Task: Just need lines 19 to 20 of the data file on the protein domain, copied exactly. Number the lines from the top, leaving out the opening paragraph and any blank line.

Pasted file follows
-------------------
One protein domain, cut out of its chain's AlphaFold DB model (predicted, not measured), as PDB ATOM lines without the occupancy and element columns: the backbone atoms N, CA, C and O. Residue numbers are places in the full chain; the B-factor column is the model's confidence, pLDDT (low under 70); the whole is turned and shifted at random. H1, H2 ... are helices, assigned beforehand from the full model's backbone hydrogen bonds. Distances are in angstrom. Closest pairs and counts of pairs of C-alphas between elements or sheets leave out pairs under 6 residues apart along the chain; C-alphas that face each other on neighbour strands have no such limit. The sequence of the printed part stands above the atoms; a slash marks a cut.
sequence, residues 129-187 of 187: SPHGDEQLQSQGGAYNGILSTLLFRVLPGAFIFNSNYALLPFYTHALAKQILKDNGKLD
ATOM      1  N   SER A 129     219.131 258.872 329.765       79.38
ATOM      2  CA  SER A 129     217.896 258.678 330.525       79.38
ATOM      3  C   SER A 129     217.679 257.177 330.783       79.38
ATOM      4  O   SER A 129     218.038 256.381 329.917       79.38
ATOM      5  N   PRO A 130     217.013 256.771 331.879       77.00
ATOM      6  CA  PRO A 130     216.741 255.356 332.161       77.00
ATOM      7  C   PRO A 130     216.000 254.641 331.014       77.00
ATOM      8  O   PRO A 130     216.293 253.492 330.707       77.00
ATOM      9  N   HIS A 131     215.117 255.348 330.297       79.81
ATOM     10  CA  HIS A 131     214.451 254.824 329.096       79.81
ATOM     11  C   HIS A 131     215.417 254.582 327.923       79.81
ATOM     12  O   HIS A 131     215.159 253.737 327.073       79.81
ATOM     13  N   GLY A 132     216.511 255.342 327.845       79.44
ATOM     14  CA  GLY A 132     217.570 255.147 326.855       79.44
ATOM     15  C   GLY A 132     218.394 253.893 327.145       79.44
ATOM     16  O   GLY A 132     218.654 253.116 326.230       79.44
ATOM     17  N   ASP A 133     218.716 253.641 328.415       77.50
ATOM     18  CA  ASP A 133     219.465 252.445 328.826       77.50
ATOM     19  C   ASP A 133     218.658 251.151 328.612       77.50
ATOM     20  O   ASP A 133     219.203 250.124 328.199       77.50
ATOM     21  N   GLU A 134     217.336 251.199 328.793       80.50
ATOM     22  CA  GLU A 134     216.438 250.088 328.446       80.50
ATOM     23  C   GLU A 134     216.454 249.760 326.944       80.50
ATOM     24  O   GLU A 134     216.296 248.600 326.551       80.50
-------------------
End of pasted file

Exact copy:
ATOM     18  CA  ASP A 133     219.465 252.445 328.826       77.50
ATOM     19  C   ASP A 133     218.658 251.151 328.612       77.50